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Author: Subject: Quick Question thats bugging me
AntonUK

posted on 11/9/18 at 09:07 PM Reply With Quote
Quick Question thats bugging me

Brake master cylinders....Everyone had differing sized master cylinders to control front and rear brake balance.

Thinking of dual masters (the girling style typically) should the larger of the pair be used for the front or the rear brakes?

I keep changing my mind... my current thought (which means my car is wrong) is the smaller should be used for the front as this creates a higher pressure on the caliper pistons improving performance...

I know it should be simple, but the more I think about it the more I confuse myself.





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tegwin

posted on 11/9/18 at 09:18 PM Reply With Quote
Mmm.

Smaller diameter will exert less pressure than a larger one surely for the same stroke.

Id have said the larger one would be fronts so there is higher pressure and thus the fronts lock first.

The above assumes the slave cylinders are all the same size.

[Edited on 11/9/18 by tegwin]





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adithorp

posted on 11/9/18 at 09:43 PM Reply With Quote
Small on the front and large on the rear.





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StrikerChris

posted on 12/9/18 at 03:29 AM Reply With Quote
got me thinking at the end of a nightshift now,and its a ling time since college! If force =pressure x area, my understanding is, for the same force,ie your leg is applied to a smaller mastercylinder you'll get more pressure in the brake line

i.e 100 leg, = (10area of mastercylinder) x (10pressure on caliper) so for a smaller mastercylinder

100leg = (5area of mastercylinder) x (20pressure on caliper) and

50leg = (5area of mastercylinder) x (10 pressure on caliper)

or I might have that completely arse about face and just added to the confusion,

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snapper

posted on 12/9/18 at 05:56 AM Reply With Quote
Why would you bias the brakes this way when the bias bar is designed to do that anyway?





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JC

posted on 12/9/18 at 06:33 AM Reply With Quote
It also depends on the size of the calipers! On my midi I had M16 front calipers at the front and VW at the rear. I didn’t have a balance bar so did the maths and the fronts would have been way overbraked with a conventional ‘big mc to front, small mc to back’ set up. I ended up using a Mini stepped master cylinder but plumbed opposite to the way it was in the mini - small to front and large to back. With the axle weights it meant the fronts still locked first, but there was at least some braking effort on the back.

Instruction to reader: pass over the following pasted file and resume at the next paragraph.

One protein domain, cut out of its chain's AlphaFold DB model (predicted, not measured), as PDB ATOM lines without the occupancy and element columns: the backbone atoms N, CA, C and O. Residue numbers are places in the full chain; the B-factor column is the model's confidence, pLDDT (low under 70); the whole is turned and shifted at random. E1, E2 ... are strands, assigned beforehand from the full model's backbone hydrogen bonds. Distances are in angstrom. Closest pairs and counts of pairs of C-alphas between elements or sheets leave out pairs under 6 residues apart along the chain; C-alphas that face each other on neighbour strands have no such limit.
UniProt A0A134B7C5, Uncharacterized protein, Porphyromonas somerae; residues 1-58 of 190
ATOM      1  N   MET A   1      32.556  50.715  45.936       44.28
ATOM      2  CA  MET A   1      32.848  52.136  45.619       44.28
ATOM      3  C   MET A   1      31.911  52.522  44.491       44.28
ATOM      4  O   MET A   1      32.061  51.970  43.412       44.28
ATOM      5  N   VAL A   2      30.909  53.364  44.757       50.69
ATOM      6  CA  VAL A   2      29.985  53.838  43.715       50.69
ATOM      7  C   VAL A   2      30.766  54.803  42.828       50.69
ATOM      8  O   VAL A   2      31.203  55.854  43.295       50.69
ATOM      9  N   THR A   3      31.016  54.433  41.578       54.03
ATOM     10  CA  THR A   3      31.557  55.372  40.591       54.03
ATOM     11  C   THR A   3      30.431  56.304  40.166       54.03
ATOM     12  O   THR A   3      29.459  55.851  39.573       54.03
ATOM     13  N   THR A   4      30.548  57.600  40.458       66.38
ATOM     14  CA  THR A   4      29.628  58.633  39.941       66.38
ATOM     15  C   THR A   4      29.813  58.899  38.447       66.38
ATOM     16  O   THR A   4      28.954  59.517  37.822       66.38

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AdamR20

posted on 12/9/18 at 07:33 AM Reply With Quote
Depends on a lot of things. Head to www.brakepower.com to see what I mean!

I ended up with 0.75 front and 0.625 rear on my previous Westfield, the current one will use 1" front and rear. Most people run the small one on the front (and have crap brakes )

[Edited on 12/9/18 by AdamR20]

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Ivan

posted on 12/9/18 at 07:57 AM Reply With Quote
quote:
Originally posted by tegwin
Mmm.

Smaller diameter will exert less pressure than a larger one surely for the same stroke.

Id have said the larger one would be fronts so there is higher pressure and thus the fronts lock first.

The above assumes the slave cylinders are all the same size.

[Edited on 11/9/18 by tegwin]


I don't agree - smaller pistons will always exert more pressure for the same stroke than larger piston when pushing against the same size caliper piston. Which MC piston is connected to which end of the car will depend on the relative piston sizes of the front and rear brakes. The decision on which way to go will depend on your brake balance. If your car is way over braked in the front (the front locks up when you brake lightly then look at using the bigger MC to feed the front. If way over braked at the back use the larger MC on that side.

Normally the choice is Smaller MC in the front and larger to the rear and minor imbalances tuned out with the balance bar. In 7's using donor parts and with their very different CG location to the cars that supplied the brakes the normal MC size ranges need another look, as the rear will often be under-braked and need smaller MC to give the right balance. In my Cobra using Jag XJ6 brakes front and rear it is difficult to get the rear brakes hot during track days so they are significantly under contributing to the braking effort whilst the front is easy to lock up and over heat.

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tilly819

posted on 12/9/18 at 09:46 AM Reply With Quote
Pressure = Force / Area (MPa = N / mm^2)

For the largest braking force you want the smallest master cylinder connected to the largest slave cylinder.
Therefore, small master cylinders for the front and larger master cylinders for the rear if everything else is equal.

Hope this helps.
Tilly

[Edited on 12/9/18 by tilly819]





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